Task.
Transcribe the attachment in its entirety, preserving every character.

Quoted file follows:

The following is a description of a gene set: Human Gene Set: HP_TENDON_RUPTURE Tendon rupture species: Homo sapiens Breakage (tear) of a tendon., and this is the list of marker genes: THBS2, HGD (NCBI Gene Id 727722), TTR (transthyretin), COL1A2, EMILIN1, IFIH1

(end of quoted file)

The following is a description of a gene set: Human Gene Set: HP_TENDON_RUPTURE Tendon rupture species: Homo sapiens Breakage (tear) of a tendon., and this is the list of marker genes: THBS2, HGD (NCBI Gene Id 727722), TTR (transthyretin), COL1A2, EMILIN1, IFIH1